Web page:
When the post-movie exit down the stairs turns out to be noisier than the proverbial fish market, you know that the heart strings have been yanked at like nobody's business. In What's Your Raashee?, Ashutosh Gowariker does a take on sun signs, one of womenfolk's top 5 favourite conversation pieces. Audiences of this one are more likely to be the kinds who consider Linda Goodman a significant part of their teenage years - the flick is as chick as a chick flick can get.
What's Your Raashee? is also a celebration of Priyanka Chopra, the actress - in fact, any woman going down the Kamal Hasan highway of showing off how many different kinds of make-up she can don, must be commended. The bigger feat consists of successfully keeping from overwhelming audiences with what can easily slip into megalomania. Chopra is there 12 times over - she's essentially the script of the film - and still gets interesting with each frame.
Gowariker bases his script on a bizarre premise - the foreign-educated Yogesh Patel (Harman Baweja) is forcibly brought to India because he must get married by the 20th of this month, going by the family astrologer. There's simply no other way out, because the family, though well-off, is in some serious debt issues, and the wedding is tied up with some big-time inflow of money.
Yogesh has an obscene number of girls lined up to meet, but decides to meet just 12, one from each sun sign. The women are all caricatures - what the film likes to call manifestations of the vital facets of each sun sign - but Gowariker displays an unfair partiality towards one of them, the only girl he portrays as 'normal' (a fatality, since she has no defining qualities in particular). Love strikes more than once, but the train has to move - Yogesh wants to decide only when he finishes the list.
Yogesh is the solitary thread of sanity in the proceedings, like the narrator in a world of weird women, the common man in an R K Laxman cartoon - and this is what forms the basis of the jokes.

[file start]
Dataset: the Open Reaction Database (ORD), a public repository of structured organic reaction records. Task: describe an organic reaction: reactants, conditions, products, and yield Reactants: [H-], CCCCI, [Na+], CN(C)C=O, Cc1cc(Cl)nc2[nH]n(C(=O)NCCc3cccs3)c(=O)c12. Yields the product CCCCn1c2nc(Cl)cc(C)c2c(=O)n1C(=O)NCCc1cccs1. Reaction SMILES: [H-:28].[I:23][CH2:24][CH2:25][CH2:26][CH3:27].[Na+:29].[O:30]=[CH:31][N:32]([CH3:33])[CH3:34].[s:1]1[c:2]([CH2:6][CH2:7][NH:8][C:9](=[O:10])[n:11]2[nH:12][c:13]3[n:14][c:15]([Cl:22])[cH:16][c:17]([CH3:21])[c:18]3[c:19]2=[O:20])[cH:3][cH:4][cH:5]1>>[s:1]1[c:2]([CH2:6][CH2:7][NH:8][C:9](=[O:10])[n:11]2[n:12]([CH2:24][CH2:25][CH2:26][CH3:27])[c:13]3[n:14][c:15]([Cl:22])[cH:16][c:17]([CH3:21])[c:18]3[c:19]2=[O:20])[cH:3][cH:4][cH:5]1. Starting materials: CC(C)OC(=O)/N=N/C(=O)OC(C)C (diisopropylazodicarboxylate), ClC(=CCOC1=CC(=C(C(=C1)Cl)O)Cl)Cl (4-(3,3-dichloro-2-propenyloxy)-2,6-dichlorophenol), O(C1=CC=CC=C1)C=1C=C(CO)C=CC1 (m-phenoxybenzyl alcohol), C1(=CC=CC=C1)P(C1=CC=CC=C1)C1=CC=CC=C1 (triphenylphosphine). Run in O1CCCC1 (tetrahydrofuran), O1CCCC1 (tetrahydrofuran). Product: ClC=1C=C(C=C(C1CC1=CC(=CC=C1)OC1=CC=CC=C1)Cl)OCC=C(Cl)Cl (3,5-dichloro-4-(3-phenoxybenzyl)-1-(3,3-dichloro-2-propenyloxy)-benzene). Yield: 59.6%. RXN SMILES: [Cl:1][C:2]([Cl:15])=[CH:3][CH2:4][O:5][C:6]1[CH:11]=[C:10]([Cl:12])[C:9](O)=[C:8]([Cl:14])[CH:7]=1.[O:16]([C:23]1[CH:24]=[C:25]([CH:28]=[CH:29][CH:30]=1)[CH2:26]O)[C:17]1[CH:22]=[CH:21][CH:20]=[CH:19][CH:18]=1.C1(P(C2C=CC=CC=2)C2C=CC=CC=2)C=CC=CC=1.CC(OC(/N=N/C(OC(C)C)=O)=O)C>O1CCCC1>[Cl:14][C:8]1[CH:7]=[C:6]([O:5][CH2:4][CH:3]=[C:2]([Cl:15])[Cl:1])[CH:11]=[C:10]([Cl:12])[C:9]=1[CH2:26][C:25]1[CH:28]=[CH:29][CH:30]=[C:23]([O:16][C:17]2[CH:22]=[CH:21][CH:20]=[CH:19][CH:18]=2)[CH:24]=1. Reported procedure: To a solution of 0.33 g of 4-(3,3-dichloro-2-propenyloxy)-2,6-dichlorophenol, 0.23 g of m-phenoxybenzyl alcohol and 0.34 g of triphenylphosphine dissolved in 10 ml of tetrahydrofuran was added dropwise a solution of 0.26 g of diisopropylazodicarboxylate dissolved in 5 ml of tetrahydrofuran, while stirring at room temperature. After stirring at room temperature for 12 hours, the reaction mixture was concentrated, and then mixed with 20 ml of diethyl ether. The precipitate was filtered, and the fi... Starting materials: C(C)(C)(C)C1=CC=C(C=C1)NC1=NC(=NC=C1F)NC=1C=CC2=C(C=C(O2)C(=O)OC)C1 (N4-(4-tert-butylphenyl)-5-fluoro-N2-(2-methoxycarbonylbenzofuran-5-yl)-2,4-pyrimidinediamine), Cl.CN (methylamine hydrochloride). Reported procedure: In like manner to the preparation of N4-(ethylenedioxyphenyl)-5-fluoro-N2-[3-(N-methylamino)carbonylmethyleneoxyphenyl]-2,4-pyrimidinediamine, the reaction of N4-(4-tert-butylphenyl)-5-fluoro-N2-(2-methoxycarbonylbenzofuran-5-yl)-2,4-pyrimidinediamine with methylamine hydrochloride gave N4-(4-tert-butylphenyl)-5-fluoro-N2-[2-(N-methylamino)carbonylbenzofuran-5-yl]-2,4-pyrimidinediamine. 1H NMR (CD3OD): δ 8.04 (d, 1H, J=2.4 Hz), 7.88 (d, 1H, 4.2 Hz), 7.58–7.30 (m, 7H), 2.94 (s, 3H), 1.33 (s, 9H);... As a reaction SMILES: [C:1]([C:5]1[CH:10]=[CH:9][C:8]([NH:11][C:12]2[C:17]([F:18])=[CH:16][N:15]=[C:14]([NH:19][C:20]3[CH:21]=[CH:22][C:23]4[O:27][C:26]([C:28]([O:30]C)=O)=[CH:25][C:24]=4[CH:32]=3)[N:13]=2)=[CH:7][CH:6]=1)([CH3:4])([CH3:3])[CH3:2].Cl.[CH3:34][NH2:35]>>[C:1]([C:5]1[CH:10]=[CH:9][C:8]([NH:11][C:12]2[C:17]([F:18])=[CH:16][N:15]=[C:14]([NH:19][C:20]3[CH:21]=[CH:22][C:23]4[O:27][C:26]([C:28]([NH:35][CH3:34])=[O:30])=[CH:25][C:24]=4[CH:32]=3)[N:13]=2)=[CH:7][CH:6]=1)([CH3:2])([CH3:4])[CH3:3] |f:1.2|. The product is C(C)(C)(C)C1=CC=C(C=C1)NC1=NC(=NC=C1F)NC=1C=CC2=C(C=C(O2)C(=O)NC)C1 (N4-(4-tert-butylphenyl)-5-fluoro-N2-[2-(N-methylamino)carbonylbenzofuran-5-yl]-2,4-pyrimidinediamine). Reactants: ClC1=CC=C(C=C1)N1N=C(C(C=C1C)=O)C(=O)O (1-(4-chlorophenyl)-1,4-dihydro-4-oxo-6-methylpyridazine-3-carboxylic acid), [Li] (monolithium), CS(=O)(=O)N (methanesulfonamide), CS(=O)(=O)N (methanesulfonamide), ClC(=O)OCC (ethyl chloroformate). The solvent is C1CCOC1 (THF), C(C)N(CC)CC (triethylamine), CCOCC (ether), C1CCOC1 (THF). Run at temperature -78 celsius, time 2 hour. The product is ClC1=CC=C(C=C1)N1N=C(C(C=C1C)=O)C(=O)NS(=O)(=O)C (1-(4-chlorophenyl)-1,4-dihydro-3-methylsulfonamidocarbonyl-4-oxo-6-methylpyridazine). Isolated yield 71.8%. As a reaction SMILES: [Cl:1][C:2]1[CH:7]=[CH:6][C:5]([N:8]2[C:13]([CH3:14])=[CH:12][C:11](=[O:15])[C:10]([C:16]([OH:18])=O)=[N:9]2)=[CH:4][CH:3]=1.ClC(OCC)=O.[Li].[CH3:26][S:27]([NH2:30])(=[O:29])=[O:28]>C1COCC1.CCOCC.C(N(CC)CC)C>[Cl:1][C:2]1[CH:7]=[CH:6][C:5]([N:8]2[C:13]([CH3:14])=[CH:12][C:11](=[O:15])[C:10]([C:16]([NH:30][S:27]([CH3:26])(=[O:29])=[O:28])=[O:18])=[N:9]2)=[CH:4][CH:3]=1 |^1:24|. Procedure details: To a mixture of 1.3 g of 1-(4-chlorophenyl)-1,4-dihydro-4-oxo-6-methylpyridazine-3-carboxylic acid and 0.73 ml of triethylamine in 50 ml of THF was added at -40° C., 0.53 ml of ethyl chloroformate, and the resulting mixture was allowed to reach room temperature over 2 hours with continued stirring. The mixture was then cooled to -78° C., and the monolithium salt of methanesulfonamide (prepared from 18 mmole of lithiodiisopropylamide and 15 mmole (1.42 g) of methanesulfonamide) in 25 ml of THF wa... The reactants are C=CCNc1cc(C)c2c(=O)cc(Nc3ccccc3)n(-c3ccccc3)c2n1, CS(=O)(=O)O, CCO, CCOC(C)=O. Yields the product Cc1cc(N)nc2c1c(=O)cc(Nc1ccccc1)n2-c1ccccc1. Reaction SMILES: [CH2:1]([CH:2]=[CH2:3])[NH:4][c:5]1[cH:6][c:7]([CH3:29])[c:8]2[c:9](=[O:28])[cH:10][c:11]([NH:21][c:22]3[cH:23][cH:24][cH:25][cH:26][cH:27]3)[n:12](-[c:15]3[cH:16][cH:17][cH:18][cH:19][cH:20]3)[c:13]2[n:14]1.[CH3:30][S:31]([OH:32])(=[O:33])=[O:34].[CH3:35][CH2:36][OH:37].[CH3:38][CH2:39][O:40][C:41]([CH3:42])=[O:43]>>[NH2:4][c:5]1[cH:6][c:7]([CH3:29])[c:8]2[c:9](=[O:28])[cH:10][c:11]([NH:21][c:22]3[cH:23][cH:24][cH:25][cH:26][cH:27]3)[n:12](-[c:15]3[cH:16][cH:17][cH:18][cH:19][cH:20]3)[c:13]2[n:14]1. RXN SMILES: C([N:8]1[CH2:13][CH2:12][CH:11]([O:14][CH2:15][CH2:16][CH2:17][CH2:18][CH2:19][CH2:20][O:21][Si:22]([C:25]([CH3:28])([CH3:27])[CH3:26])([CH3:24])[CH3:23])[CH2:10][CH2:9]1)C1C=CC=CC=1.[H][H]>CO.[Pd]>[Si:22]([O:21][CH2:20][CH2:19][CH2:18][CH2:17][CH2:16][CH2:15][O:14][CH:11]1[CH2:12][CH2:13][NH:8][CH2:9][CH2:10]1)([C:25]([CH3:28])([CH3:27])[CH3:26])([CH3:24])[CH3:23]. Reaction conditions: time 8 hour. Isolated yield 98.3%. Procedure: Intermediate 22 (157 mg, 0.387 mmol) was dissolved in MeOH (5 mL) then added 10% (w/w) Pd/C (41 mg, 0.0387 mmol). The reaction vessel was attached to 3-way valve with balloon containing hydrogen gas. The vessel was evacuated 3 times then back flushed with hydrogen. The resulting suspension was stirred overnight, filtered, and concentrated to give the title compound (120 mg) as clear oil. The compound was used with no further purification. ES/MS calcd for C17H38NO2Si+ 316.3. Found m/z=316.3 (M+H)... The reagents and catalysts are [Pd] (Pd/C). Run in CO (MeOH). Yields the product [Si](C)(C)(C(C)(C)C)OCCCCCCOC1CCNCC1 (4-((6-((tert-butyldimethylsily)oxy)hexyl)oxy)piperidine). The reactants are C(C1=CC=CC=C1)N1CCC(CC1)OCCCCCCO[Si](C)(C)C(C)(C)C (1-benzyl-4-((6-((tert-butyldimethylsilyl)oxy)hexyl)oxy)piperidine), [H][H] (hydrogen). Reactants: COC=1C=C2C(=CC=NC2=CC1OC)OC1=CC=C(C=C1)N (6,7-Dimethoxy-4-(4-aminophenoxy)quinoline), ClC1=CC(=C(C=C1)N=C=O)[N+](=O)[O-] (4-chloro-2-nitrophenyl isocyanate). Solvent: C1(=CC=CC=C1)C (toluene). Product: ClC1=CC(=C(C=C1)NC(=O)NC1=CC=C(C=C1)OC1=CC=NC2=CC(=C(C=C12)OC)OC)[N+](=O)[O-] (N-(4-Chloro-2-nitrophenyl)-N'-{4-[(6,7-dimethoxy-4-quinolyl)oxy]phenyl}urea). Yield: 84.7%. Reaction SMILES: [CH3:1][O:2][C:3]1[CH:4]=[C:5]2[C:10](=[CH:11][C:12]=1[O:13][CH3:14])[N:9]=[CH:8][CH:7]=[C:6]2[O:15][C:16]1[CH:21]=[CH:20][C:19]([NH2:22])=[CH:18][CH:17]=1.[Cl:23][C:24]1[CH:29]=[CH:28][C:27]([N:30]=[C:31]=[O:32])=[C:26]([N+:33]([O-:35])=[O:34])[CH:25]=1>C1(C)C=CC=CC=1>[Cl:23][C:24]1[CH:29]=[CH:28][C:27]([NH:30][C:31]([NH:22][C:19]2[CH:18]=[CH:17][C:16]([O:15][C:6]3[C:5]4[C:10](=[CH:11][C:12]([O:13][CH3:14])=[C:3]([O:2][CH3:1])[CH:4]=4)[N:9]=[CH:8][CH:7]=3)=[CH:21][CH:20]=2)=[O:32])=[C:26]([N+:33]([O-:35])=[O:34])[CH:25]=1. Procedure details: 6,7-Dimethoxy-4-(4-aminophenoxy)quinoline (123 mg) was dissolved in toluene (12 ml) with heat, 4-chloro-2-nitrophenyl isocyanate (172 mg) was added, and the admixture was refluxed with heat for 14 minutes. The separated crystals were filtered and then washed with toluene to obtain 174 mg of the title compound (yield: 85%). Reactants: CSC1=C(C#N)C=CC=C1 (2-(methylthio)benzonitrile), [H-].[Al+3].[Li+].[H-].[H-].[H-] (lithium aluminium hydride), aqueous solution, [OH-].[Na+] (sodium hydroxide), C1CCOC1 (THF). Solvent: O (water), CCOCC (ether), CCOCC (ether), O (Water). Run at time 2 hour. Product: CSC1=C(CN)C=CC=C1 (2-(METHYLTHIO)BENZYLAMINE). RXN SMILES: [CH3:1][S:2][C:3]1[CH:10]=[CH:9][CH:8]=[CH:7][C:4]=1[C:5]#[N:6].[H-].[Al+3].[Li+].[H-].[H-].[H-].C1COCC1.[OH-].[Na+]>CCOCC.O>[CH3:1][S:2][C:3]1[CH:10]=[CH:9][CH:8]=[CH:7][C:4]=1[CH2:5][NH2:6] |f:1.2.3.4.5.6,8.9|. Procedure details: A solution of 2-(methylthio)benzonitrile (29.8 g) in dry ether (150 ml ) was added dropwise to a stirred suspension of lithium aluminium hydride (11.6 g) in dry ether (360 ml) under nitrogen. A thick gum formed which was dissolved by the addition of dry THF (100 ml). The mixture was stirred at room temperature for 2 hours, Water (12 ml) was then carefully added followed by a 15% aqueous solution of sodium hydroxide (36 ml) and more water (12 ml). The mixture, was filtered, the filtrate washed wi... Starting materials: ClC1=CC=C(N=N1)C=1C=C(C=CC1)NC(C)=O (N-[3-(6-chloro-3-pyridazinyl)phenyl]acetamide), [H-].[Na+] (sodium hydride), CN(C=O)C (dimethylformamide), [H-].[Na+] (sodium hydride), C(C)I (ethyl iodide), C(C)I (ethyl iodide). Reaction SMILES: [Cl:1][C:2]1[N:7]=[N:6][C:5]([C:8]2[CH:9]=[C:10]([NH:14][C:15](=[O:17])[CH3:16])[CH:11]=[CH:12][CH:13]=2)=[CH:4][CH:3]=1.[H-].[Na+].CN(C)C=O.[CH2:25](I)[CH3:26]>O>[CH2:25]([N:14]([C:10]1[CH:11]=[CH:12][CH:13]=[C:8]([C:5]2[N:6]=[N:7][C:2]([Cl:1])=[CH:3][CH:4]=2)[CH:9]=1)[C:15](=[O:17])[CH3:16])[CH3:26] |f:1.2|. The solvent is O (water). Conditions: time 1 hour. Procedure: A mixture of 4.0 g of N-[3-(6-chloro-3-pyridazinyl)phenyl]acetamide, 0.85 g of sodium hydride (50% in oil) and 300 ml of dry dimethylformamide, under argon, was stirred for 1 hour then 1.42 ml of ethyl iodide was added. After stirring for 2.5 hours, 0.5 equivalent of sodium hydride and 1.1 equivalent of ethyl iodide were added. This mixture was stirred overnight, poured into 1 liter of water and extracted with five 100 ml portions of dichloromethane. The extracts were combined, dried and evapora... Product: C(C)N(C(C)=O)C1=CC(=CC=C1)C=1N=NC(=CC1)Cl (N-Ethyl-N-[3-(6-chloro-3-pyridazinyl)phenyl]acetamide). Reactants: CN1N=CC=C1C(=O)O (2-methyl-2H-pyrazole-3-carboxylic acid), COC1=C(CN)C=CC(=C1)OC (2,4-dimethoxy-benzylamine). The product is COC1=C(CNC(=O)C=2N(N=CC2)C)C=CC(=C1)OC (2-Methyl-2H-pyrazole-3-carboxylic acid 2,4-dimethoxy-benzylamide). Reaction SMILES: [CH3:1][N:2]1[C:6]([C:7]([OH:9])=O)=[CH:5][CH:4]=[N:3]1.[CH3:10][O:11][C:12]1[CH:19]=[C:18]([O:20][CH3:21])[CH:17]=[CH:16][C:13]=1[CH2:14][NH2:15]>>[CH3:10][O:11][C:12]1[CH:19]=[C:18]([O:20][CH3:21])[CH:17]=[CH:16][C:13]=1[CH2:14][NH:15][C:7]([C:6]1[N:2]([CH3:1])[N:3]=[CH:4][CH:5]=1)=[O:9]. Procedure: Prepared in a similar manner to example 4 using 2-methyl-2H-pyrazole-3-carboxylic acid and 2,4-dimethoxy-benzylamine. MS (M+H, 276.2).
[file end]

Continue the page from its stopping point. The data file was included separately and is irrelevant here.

The film is impossible to be considered anything but a â€˜story', a spoof on the zodiac, astrology and quick-fix arranged marriages, because Gowariker wraps it all up so abnormally, it looks like he's poking fun at the peculiarity of it all. Yogesh doesn't know who he's getting married to, even when he sees the bride walk down the pandal. Well firstly, she was finalized by his uncle and not him, and secondly, in his mind's eye, they're all Priyanka Chopras, and this one being dressed like a generic bride makes him keep guessing. Dangerous one there.
There are a few other logical flaws you could pick if you're particular about mapping the film with real life. For example, Yogesh goes through all the 12 women in his head when he's deciding in the end, though he doesn't really have to - because we'd assumed that most of them had already been eliminated during his first meeting with them.
Characterization and story line aside, the poking fun business does raise laughs. The wit is smart and subtle. Then, there are a couple of glimpses of Gowariker's pet topics - a little rural stint, and a very angry rant on NRIs.
What's Your Raashee? is more an artist's indulgence of developing characters, than it is a story-telling session. The creativity here is less in the sets and visuals, and more in Priyanka's look and diction.
Priyanka, for her part, handles it all with eye-popping ease. There's some curiosity value before the entry of each character, and she never once lets you down. She overdoes it sometimes - the Taurian and the Saggitarian are grating, and the Piscean is over-dramatized. Not all of it is her fault, though - some of the characters have been terribly written, like that of the cold and calculating Parmar.
Harman can breathe now - he's good, though audiences might have to live with the fact that the Hrithik-ness is a part of the package. He has to wear an amused and resigned look throughout the film, and pulls it off quite well, besides keeping with the comic timing.
Darshan Jariwala does a splendid job as Yogesh's uncle. Rajesh Vivek and Dilip Joshi are funny, too. The rest of the cast is an assortment of mostly senile unknown faces, who you wouldn't remember after a scene.
It's a completely Gujarati atmosphere out here, but there hasn't been a lot of emphasis on the visuals - Yogesh mostly meets the girls indoors. Priyanka's costumes and make-up are where all the production costs probably went.
Some of the songs are lilting and even engaging, and you could find a few addictively hummable bits here and there.
And at over 3 hours, Gowariker proves once more that he cares a damn for attention spans. What's Your Raashee? is likely to be bludgeoned by some big releases this festive season, but until then, there's reason to celebrate your Raashee.